Retirement Planning in the Age of Longevity
Amara Rose HECM WORLD November 19,2013
"To the degree that people reach old age mentally sharp, physically fit, and financially secure, the problems of individual and societal aging fall away.”
— Laura L. Carstensen, Founding Director
Stanford Center on Longevity
According to a Stanford study on planning for retirement at a time when we’re living longer than ever before, confidence in the ability to retire comfortably — or even to retire at all — is at a new low. Pitfalls include:
The biggest challenge is failing to plan for retirement at all, researchers say. Only a third of adults in their 50s have ever tried to devise a retirement plan…and only two-thirds of those who have tried have succeeded.
Even among those who do save, fear of limited resources tops the list of retirement concerns. According to a Bank of America Merrill Lynch 2013 Workplace Benefits Report, in a nationwide survey of more than 1000 employees from companies of all sizes:
Yet continuing to earn isn’t the only reason for seniors to postpone retirement, says U.S. News & World Report, which suggests there are a number of good reasons to retire the idea of retirement for a while yet, such as:
#1Borrower will be limited to using only 60% of the Gross Principal limit in the first year. The only exception is when mandatory payoffs exceed 50% of the Gross Principal limit.
The clarify the gross principal limit is the Maximum Claim Amount (Homes Appraised Value or Lending Limit...whichever is less) times the new Principal limit factor. We are not looking at the Net Principal limit after closing costs, fees and payoffs are subtracted.
#2.HUD has cut borrowers with high mortgage balances or mandatory payoff obligations some slack. When their mandatory payoff balances exceed 50% of the Gross Principal Limit the borrower can take an additional 10% despite exceeding the 60% threshold.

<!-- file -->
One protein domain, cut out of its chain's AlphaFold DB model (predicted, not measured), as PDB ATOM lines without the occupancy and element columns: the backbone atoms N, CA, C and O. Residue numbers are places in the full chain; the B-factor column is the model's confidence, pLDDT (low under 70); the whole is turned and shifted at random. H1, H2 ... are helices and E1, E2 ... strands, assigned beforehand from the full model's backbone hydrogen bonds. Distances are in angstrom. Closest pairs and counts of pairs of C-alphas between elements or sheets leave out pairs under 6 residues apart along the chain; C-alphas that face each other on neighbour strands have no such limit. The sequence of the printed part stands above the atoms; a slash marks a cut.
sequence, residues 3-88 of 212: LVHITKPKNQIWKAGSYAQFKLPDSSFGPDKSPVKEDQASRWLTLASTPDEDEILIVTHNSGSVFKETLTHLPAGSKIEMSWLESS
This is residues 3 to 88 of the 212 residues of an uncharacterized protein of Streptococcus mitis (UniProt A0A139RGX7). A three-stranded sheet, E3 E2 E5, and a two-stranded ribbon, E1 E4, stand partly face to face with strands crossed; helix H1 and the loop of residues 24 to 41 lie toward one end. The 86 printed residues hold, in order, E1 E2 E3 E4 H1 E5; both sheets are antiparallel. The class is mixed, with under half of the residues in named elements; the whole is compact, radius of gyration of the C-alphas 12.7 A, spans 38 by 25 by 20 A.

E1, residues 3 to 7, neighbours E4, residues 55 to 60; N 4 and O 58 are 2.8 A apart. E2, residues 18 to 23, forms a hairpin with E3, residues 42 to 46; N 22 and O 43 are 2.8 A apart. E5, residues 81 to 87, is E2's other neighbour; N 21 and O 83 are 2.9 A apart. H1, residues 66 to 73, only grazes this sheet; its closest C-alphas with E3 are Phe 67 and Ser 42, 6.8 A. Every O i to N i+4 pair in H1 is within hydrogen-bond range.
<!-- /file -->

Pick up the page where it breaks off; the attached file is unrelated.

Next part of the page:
#3 Initial disbursements can exceed 60% of the Gross Principal limit in the first year. In this example we see a $140,000 mandatory payoff of obligations plus repairs and a partial lump sum of $7,000 which totals 80% of the principal limit.
#4 Don’t forget to include these items when calculating the percentage of the principal limit used. Upfront MIP, closing costs, fees, repair set asides and other financed costs.
#5- If a mandatory set aside is made for tax, homeowner’s and flood insurance only the payments made in the first year count toward the 60% disbursement cap.
#6 Upfront FHA Mortgage Insurance Premiums are higher for those who exceed 60%.
This should only apply to those with substantial mandatory payoffs of obligations as borrowers cannot elect to exceed 60% use of the principal limit without true need.
#7 We have some time.
The Financial Assessment does not go into effect until January 14th of next year.
#8 If in the process of underwriting and conducting a financial assessment it is determined that a set aside account is required HUD uses a Lifetime Expectancy Set Aside which may pay property charges from Tenure or Term monthly payments or Line of Credit as they become due and payable with the borrower’s prior authorization.
Set Aside or LESA takes into account the future growth in the Principal Limit (or line of credit) based on the expected rate and ongoing MIP. In this example a 62 year old borrower with $4,200 in annual property charges or $350 a month would have a life expectancy set aside account of $49,000. That is better than $89,000 if they only based it on monthly payments without accounting for growth in the principal limit.
#9 Ongoing Mortgage Insurance Premium rates remain unchanged at 1.25 % annually.
The upfront charges vary based on funds taken in the first year, .5% or 2.5%.
#10 and lastly- we have weathered worse storms than this.
In the years 2009 and 10 we had home values plummet by 30 to 50% and a then saw original principal limit factors cut by 10%. Combined that was effectively a 40 to 60% reduction in the principal limit in many cases. Today we have stabilizing and appreciating home values with a 15% reduction in lending ratios.